A monogram turns an ordinary household item into a treasured heirloom. There is simply nothing more personal and elegant than a monogrammed towel, napkin, handkerchief, or anything else for that matter. The monogram is the symbol of success and privilege in our collective imagination. Think of the Wall Street exec with his monogrammed cuffs, the jet-setting movie star with her matching monogrammed luggage, or the luxurious bath towel and robes in a five-star hotel. Bringing this kind of stylish luxury into our own homes – and making it affordable – is what DIY is all about. And so, we bring Monogram Week to Sew4Home to celebrate the art of this most tasteful of embroidery accent for the home.
A short monogram history lesson
The use of the monogram can be traced all the way back to Roman and Greek times when it was used as a royal signature or seal, as well as on coins to identify a particular ruler. In the Middle Ages, printers, potters and other artisans used renderings of their initials to mark their work. But it's their use in Victorian times that we are most familiar with, when a monogram was a symbol of aristocracy. Upper class families thought it crucial to mark their table linens, cutlery, and other household goods with their monogram as a sign of prestige. Part of a fine lady's education included creating needlepoint samplers, which included letter and monogram work. These embroidered treasures would often comprise the young woman's trousseau upon the event of her wedding.
Single initial and double initial monograms are both completely acceptable these days, but the traditional three-initial monogram is still the standard and dates from the Victorian era. The initial of your first name goes on the left, the initial of your middle name on the right, and the initial of your last name is large and in charge in the middle. Originally, this pattern was considered a female's monogram, with the male version consisting of same-size letters in a row: first, middle, last. Married monograms usually have the bride's first initial on the left, the groom's first initial on the right, and the joint last name initial in the center. A married woman sometimes opts to use her first name initial on the left, her maiden name initial on the right, and her new last name initial in the center.
Today, all rules go out the window and your choices are unlimited. A monogram can be traditional, whimsical, understated or flamboyant.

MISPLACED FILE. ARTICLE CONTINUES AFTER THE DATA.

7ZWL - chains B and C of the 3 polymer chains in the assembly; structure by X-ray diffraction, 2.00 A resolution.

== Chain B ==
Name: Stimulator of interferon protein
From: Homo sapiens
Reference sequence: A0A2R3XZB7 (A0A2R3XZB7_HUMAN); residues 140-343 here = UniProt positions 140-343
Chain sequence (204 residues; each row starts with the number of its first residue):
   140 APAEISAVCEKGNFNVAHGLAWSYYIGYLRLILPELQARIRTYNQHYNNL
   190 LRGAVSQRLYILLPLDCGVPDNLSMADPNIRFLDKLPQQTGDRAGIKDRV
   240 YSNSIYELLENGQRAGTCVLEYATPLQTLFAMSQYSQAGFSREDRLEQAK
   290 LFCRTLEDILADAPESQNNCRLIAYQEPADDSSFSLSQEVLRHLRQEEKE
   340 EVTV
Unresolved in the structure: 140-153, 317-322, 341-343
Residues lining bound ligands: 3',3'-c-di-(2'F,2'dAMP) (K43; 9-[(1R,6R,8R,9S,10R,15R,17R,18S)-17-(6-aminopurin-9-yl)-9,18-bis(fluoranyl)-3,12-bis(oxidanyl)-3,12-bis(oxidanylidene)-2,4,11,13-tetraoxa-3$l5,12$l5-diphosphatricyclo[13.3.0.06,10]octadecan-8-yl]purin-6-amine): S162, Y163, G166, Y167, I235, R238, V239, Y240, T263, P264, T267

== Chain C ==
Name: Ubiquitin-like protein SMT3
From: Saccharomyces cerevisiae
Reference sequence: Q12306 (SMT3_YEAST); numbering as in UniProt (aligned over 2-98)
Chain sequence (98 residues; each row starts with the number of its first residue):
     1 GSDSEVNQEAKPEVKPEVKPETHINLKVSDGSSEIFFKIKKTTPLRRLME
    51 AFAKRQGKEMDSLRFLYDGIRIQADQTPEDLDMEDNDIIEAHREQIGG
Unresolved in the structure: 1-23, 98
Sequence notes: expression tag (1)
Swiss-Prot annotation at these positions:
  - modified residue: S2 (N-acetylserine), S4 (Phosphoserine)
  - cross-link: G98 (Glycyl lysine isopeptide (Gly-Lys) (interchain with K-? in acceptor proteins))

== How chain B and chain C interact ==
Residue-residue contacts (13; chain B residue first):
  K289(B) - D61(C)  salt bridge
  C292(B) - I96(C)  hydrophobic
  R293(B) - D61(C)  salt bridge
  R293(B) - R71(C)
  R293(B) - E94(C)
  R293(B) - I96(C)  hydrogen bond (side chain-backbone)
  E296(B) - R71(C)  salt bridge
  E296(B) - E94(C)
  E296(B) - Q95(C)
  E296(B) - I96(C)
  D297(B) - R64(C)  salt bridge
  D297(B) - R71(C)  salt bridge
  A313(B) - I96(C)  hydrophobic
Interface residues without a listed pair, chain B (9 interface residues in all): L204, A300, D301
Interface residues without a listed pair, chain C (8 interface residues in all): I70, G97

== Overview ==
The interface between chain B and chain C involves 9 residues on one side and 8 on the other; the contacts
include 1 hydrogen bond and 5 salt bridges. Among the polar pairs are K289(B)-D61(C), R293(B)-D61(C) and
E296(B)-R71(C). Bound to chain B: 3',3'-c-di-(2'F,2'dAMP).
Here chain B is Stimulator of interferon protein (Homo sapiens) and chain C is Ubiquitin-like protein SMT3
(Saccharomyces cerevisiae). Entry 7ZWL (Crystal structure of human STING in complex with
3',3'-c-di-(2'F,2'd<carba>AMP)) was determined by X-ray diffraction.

I want in on the monogram action!
No longer is the monogram the domain of the elite class. For those looking to bring this level of personalization to their homes, the perfect monogram may be no further than the push of a sewing machine button.
These days, you can find monograms on just about anything: from bags and shoes, to luxury leather car seats, to personal stationary, and, of course, linens and towels. In fact, home decor items are probably the most popular of all. Is there any better gift for a wedding, graduation, or new baby than a monogrammed blanket or towel set? The potential is simply endless.
We have a series of four articles for Monogram Week to inspire you to create wonderful projects. Monogrammed towels, sheets, table linens, totes and more.
How do you do it?
Yes, you CAN monogram by hand, but unless you have way more time than most, you'll be much better off monogramming with a sewing/embroidery machine.
Today’s home embroidery machines allow you to create your own monogram, right on the machine, for stitching onto household and personal items. Most machines have a selection of monogram layouts and fonts built into the machine.
One interesting side detail to note is the distinction between the ‘monogram’ and the ‘cipher’. Strictly speaking, most home embroidery machines create a cipher, which is the creation of two or more letters where each part of the letter remains distinct from the other(s). A monogram combines the letters in such a way that the parts of the letters are combined and the overall design cannot be separated. (We include this detail for your success as a future Jeopardy contestant.)
Can I design my own?
In the early 20th century, much attention was given to the careful design of a monogram. Think of the amazing stylized art nouveau initial work you may have seen on silver or tablecloths from this period. If you would like to try your hand at designing your family’s monogram, there is digitizing software available to turn your personal creations into stitches.
Is there more?
Our future articles will go over some of the mechanics of using these fantastic embroidery machines, as well as the incredible things you can do with the machines' accompanying digitizing software. There'll be some tips and tricks on stabilizers, hooping and thread. And, we'll inspire you with some of our own monogrammed samples.
For now, you might start things off by going around the house selecting items crying for a monogram. Maybe it's time to spruce up the towel set in the bathroom, personalize some napkins for an upcoming dinner party, or create one-of-kind holiday gifts for family and friends. Once you start, you'll find places to put those initials and words everywhere!
Here are a few fun links we found to help you learn more about monograms, their history, and their many, many, many uses.
We love this collection from Living with Lindsay
Here are some images of classic monograms through the years.